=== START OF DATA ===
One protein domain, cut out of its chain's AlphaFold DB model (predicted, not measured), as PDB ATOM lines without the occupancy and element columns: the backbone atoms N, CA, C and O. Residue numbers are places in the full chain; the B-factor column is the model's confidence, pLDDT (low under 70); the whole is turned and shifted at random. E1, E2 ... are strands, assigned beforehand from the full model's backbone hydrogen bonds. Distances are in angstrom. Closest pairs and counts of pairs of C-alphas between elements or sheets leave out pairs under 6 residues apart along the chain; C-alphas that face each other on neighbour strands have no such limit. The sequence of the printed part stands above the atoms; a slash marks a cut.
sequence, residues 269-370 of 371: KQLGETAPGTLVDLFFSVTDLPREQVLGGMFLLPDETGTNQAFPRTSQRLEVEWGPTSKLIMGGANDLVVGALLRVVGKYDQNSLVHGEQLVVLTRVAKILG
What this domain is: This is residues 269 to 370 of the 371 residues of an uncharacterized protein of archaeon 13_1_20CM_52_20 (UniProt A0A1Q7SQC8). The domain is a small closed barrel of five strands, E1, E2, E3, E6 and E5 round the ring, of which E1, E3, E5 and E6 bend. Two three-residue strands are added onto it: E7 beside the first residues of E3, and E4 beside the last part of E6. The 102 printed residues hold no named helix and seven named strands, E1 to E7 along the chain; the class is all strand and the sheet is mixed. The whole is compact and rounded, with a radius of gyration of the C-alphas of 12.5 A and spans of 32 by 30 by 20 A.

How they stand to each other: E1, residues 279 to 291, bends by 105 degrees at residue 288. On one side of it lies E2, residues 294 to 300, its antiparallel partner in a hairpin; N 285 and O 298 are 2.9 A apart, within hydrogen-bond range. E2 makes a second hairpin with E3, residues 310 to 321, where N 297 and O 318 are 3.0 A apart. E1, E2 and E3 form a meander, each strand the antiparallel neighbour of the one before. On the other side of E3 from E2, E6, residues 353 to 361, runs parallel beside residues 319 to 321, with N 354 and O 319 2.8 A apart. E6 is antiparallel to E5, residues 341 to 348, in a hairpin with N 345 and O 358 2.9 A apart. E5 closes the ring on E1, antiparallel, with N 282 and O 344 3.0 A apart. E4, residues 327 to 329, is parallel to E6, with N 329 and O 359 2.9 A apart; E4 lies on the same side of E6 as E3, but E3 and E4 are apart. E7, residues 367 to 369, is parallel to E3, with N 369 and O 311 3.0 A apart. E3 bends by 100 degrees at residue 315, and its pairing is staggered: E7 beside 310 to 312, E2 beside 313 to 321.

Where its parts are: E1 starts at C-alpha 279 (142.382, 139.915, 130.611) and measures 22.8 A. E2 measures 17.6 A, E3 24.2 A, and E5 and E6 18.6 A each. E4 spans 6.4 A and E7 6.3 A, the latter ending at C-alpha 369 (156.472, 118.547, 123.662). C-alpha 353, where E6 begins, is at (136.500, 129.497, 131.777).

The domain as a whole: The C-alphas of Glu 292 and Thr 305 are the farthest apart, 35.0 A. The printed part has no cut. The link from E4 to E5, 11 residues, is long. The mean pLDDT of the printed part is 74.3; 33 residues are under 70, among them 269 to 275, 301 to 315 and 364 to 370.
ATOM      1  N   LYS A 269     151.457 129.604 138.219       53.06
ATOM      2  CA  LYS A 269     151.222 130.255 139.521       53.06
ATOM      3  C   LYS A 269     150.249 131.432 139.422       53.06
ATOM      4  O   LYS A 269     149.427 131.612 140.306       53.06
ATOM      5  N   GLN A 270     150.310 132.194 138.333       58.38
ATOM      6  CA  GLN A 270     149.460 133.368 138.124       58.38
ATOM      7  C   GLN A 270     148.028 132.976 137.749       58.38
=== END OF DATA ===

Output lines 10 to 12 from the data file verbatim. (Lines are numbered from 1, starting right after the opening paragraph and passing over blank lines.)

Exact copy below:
ATOM      5  N   GLN A 270     150.310 132.194 138.333       58.38
ATOM      6  CA  GLN A 270     149.460 133.368 138.124       58.38
ATOM      7  C   GLN A 270     148.028 132.976 137.749       58.38